Thursday, July 25, 2013

AAIFF ’13: Together

The teenaged Xiao Yang is not exactly Cyrano de Bergerac.  Nevertheless, he will do his best to recycle both love letters and lovers.  The course of true love never runs smooth, but he will sometimes help it along in Hsu Chao-jen’s multi-character rom-com, Together (trailer here), which screens this Saturday during the 2013 Asian American International Film Festival.

Scooping up his classmate’s discarded love letter, Xiao Yang is determined to put it to good use.  Perhaps his buddy Ma Chih-hao can re-purpose it.  Having just dumped his girlfriend, Ma pines for the cute cashier working at their favorite bakery, whose manager in turn nurses a crush on Xiao Yang’s older sister.  Of course, she is already involved with a rich jerk, who does not think much of Xiao Yang.

Yes, this is the sort of film where viewers could use a flowchart to keep track of who like whom.  However, his parents’ relationship is easy to pick-up on. The magic has left the easy going Bin’s marriage to more assertive Min-min.  Ironically, the print shop proprietor soon finds himself producing wedding invitations as his own marriage takes a chilly turn.  The free-spirited Lily has recently returned to their Taipei neighborhood to marry Haru, the staid owner of the local Japanese bookstore.  Yet, the strangely ambiguous chemistry between her and Bin is still there.

Despite all the romantic confusion, the tone of Together is much more bittersweet than cutesy.  In fact, for domestic audiences, it is downright nostalgic, given the casting of Kenny Bee and Lee Lieh as Xiao Yang’s parents, who were amongst the break-out co-stars of the classic melodrama The Story of a Small Town. Of course, it is all headed towards a happy place, but there are more surprises and less sentimentality in the third act than one might expect.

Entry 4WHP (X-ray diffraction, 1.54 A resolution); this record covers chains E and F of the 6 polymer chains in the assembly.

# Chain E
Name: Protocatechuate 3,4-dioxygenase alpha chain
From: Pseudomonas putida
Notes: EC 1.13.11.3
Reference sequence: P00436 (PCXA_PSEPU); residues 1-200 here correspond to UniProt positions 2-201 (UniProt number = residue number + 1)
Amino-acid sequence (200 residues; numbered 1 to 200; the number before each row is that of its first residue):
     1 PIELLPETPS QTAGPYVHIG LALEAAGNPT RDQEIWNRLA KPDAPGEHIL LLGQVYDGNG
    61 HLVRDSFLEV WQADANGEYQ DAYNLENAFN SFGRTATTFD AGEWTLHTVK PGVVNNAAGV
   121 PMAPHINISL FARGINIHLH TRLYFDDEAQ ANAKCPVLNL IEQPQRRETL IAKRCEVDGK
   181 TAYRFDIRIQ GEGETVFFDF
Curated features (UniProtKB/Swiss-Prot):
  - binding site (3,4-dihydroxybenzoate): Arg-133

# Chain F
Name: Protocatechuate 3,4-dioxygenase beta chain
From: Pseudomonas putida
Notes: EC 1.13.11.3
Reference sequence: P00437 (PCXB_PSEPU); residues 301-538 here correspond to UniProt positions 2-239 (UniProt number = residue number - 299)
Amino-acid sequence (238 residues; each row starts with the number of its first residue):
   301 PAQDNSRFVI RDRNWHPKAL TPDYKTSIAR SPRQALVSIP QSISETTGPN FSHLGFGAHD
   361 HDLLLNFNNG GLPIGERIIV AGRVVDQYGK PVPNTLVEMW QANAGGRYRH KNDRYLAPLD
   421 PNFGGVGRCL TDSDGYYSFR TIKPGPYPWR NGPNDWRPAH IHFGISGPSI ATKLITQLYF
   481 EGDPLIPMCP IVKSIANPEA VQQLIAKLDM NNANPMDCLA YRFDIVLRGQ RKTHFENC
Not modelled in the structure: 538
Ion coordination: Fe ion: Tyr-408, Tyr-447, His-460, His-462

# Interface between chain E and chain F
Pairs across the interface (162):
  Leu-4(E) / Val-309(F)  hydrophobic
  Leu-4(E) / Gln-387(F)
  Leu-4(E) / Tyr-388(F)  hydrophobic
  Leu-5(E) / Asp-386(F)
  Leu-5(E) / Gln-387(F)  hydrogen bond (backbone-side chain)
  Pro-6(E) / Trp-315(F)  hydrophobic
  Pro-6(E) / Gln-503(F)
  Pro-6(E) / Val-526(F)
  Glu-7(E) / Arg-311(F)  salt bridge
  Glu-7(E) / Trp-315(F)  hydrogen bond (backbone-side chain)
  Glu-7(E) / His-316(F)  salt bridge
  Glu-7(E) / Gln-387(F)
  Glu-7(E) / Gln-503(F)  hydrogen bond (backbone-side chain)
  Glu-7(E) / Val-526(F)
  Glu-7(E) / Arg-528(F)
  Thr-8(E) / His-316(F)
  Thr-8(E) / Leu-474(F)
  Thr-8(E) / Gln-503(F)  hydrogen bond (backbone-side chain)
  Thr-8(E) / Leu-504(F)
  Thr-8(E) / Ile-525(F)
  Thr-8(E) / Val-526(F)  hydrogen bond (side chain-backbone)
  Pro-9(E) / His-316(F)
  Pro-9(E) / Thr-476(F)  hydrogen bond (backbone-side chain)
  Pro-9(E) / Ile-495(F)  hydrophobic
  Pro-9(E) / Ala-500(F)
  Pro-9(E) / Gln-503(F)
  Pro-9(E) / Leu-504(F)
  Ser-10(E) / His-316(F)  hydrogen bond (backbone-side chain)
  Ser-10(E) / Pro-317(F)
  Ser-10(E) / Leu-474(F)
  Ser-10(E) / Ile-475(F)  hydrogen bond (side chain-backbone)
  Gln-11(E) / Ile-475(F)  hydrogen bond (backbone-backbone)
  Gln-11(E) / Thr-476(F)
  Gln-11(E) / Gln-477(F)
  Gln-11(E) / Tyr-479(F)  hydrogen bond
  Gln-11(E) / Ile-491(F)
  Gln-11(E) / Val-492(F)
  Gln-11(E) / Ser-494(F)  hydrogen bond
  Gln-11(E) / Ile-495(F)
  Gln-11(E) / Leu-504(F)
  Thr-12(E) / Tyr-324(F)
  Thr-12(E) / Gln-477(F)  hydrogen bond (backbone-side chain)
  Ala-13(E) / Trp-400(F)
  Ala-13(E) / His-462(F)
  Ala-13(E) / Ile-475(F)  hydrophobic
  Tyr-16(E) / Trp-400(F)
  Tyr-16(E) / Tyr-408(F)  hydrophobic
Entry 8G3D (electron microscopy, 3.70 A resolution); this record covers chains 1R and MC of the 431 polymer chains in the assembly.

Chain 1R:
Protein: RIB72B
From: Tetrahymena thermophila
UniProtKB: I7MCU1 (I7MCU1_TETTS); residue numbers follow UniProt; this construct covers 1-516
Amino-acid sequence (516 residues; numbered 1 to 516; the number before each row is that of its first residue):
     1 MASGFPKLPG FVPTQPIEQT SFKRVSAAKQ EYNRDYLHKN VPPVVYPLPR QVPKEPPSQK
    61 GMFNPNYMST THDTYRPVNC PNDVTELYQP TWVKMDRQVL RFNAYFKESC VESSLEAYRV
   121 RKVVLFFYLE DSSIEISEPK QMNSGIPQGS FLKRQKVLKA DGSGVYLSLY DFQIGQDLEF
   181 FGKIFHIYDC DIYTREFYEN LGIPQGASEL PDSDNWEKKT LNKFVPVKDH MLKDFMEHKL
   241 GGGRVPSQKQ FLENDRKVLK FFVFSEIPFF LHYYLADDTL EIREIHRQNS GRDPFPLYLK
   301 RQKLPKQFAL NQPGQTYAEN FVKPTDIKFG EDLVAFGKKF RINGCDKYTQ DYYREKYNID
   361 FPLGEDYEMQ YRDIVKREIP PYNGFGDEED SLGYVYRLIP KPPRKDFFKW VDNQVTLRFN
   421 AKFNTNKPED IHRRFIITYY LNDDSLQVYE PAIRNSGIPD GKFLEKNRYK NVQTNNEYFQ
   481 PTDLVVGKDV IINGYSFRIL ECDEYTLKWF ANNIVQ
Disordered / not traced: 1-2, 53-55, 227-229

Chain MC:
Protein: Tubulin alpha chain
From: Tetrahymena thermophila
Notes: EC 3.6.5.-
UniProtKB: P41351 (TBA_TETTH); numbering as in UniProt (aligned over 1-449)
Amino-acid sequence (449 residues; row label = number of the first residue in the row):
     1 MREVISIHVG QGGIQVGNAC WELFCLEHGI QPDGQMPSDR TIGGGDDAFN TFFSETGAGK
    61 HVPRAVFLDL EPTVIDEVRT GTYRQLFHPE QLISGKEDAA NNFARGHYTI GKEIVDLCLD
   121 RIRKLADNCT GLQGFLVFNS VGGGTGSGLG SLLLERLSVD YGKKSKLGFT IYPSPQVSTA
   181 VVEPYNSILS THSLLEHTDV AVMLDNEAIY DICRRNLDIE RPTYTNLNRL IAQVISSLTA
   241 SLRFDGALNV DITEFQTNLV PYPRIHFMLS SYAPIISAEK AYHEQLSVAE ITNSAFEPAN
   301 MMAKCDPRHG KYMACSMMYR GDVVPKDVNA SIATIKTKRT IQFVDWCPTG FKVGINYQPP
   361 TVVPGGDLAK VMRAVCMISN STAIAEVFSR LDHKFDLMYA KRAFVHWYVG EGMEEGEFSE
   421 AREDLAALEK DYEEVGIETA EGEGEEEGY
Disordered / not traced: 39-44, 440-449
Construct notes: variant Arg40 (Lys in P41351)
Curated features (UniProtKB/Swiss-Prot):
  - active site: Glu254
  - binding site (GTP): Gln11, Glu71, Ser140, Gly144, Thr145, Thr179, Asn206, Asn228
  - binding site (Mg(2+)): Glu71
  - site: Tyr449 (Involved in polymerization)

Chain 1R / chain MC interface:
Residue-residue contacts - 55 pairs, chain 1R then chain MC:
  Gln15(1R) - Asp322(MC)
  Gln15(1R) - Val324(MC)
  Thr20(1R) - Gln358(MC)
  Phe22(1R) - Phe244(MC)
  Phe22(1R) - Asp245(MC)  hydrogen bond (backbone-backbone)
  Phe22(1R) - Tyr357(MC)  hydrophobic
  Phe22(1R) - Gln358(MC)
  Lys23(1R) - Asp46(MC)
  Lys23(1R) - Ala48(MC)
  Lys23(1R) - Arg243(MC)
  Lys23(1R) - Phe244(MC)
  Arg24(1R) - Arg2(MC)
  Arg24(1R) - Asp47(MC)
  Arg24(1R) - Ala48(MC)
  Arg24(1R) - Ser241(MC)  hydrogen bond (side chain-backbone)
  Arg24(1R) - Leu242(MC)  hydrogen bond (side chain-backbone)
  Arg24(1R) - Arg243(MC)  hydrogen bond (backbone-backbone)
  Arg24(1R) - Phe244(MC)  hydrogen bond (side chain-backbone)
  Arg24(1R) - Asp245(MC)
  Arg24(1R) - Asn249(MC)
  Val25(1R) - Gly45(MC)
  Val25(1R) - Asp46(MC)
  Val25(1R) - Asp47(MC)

Happily, Huang Shao-yang’s Xiao Yang grows on viewers over time, as his character starts using his brattiness for good rather than ill.  His presence somewhat suggests a young Taiwanese Leonardo DiCaprio, except he is already considerably more manly (as is everyone else in the cast).  Bee remains charismatic in middle age, nicely crooning the film’s signature love song. Supermodel-actress Sonia Sui lights up the screen as Lily, while developing some reasonably believable chemistry with the significantly older Bee.  Lee Lieh also does her best to punch-up Min-min, despite her somewhat problematic scoldiness.

Indeed, Hsu definitely favors Bee’s Bin over the rest of the large ensemble. Still, he invests the film with a forgiving vibe that is rather endearing.  His unhurried pace might be a bit too languid for slavishly conventional viewers, but Hsu has a good eye for composition and Blaire Ko’s slightly latin-ish score helps it all go down quite smoothly.  Recommended with a fair degree of affection for those who enjoy slightly offbeat love stories and family dramas, Together screens this Saturday (7/27) at the New York Institute of Technology, as part of this year’s AAIFF.